Keynote at ICEEFEST 2018 – Designing Services using DesOps for Industrial Revolution 4.0

 

Design as a practice is undergoing significant change within the product-service continuum. Seismic shits in the era of cognitive commuting that includes Artificial Intelligence, Machine Learning, IoT, IoE and 5G networks, means that we have to deal with increasing complexity as Industrial Revolution 4.0 disrupts every sector transforming all manner of products and services.  The growing and dominant role of Agile Development methodologies and the need to collaborate at speed, has precipitated the emergence of Design Operations (DesOps) as means to integrate service design and user experience design within the lean organisation using Agile Development.

Agile Development is an umbrella term for several iterative and incremental software development methodologies. The most popular agile methodologies include Extreme Programming (XP), Scrum, Crystal, Dynamic Systems Development Method (DSDM), Lean Development, and Feature-Driven Development (FDD) where the emphasis on building and releasing code, features and products. Alongside the emergence of Agile Development has been the adoption of Design Thinking and User Centred Design to design and develop products and services that are both usability and intuitive to use. 

Service Design is set of principles and practices of design that is being adopted by a wide range of sectors as way to deal with complexity when transforming organisations and their offerings. Service design has its origins in banking and financials services and it has now matured into an approach that enables teams to look at complex and interconnected ecosystems consisting of people, places, touchpoints, communications, interactions, processes and systems, and the challenges of transforming and delivering services that result in engaging user experiences to both customers and employees. 

Service design along with other design practices are becoming operationalised so that designers can fully integrated within multi-disciplinary teams using Agile Development methods. The operationalisation of design is referred to as Design Operations or DesignOps or DesOps, and it has emerged as a new paradigm in design practice and project management using a systemised set of design practices and activities to work alongside and dovetail with DevOps (Development Operations) and BizOps (Business Operations).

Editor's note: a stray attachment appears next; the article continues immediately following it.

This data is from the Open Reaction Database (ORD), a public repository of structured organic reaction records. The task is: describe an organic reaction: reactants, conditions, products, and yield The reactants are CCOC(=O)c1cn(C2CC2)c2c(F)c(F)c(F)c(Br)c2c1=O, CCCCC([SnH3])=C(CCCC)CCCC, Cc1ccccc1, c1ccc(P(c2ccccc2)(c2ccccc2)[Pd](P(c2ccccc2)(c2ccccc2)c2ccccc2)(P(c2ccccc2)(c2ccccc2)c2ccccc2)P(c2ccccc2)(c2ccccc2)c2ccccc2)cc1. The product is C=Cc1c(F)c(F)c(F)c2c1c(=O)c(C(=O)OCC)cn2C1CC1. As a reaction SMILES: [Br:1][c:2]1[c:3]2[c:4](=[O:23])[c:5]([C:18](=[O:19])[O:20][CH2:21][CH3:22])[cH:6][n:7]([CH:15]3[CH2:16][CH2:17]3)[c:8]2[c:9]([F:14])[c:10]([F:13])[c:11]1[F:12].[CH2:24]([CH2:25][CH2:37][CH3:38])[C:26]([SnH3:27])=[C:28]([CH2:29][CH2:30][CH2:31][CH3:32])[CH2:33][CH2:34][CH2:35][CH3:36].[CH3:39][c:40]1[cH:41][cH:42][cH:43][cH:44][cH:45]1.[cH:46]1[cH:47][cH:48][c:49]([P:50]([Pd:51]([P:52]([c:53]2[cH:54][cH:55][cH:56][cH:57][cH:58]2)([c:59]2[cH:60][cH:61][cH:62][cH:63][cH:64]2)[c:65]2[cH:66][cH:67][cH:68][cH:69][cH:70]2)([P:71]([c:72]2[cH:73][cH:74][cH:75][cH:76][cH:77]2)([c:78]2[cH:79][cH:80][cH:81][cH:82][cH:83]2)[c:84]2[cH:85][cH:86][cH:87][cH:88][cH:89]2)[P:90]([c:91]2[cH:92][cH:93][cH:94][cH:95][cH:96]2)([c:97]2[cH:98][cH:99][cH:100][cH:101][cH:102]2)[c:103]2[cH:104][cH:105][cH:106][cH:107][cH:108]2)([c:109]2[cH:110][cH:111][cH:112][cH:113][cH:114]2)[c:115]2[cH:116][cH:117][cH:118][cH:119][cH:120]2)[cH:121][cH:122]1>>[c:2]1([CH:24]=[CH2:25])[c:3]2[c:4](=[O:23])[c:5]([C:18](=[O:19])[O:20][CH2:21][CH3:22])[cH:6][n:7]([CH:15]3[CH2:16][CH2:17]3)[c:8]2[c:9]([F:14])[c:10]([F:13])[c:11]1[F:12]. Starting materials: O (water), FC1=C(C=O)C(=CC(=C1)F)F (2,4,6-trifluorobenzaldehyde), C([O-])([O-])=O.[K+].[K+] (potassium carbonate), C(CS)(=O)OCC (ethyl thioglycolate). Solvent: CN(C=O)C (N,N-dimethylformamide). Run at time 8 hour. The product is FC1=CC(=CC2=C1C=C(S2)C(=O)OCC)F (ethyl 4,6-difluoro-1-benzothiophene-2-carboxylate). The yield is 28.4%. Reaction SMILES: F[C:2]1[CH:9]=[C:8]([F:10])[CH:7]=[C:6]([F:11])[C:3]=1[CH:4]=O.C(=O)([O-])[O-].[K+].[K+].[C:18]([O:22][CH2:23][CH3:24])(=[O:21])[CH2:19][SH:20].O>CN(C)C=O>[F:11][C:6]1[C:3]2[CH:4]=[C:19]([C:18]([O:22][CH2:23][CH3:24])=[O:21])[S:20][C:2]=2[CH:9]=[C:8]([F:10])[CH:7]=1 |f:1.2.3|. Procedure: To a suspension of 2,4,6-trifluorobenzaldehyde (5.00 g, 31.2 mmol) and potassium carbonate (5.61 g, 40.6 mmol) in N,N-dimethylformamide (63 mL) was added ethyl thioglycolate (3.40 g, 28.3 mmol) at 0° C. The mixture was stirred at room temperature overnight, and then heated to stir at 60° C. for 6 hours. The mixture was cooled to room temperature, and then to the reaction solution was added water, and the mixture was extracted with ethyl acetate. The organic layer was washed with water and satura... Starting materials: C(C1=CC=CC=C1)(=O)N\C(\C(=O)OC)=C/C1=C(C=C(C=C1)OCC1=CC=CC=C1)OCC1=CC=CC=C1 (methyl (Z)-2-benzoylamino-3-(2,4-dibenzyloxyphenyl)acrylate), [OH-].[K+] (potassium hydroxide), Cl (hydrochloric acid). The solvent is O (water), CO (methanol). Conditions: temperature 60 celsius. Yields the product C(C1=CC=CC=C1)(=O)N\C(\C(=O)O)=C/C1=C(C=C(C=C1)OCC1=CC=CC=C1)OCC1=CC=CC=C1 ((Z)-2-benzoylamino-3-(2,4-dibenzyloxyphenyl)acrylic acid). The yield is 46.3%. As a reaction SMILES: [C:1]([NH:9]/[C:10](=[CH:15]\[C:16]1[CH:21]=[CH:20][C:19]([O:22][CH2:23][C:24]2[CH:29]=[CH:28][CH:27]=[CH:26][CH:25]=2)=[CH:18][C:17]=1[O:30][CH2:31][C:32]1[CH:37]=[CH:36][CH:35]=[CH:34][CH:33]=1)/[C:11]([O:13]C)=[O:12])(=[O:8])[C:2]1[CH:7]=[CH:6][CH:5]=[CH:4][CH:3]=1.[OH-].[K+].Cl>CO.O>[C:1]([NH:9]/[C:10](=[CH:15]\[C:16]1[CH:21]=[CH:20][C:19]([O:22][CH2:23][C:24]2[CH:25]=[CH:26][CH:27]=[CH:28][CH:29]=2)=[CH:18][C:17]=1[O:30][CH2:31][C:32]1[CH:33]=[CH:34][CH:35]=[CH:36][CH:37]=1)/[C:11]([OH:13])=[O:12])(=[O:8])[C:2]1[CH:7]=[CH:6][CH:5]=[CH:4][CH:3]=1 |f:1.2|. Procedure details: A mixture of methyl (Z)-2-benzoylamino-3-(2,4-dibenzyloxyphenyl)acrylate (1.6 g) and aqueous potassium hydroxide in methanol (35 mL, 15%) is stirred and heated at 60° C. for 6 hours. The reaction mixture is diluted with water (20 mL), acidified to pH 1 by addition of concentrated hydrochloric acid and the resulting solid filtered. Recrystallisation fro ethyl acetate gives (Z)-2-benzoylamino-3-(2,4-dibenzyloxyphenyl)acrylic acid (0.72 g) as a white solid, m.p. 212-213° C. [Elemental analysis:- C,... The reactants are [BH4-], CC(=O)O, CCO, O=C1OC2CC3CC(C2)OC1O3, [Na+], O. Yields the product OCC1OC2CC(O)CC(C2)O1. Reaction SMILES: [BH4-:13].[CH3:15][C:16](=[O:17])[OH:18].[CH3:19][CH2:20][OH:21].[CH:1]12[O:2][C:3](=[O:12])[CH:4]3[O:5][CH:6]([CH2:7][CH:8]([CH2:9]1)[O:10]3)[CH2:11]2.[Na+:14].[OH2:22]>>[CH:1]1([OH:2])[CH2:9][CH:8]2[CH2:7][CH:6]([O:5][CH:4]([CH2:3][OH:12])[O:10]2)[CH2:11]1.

This paper will explore the principles and practices of DesOps in Service Design, in the design of products and services, and how design activities, processes and toolchains are operationalised to enable designers to integrate and work in a core team (Scrum Team or Tribe) using Agile Development methods. This paper will assert that DesOps requires a systemic change to the way design is used in the development of new products and services in a workflow that is highly collaborative, fast, and lean, to support agile transformation at speed.

Service Design using Design Operations (DesOps) can applied to the design of products and services to create innovative and breakthrough businesses that are capable of generating experience equity and service equity.  This paper explore that principles and practice of Service Design and DesOps and how it changing design practice. This presentation will show how DesOps can be applied to deliver impactful transformation, improve design capability and capacity while working at speed to significantly reduce the time to market of innovative and user-centric products and services.

The world’s businesses, organisations and public services are undergoing seismic changing in the way they operate and deliver value as they transform to become digital first organisations. They are undergoing radial transformation and a period of unprecedented technology change that demands agility, speed and new ways to work together.  As a result there is now a new and emergent field of Design Operations (DesignOps or DesOps) that is part of a new approach to design called Design 4.0. Design 4.0 is a way for organisations to design in Industry 4.0.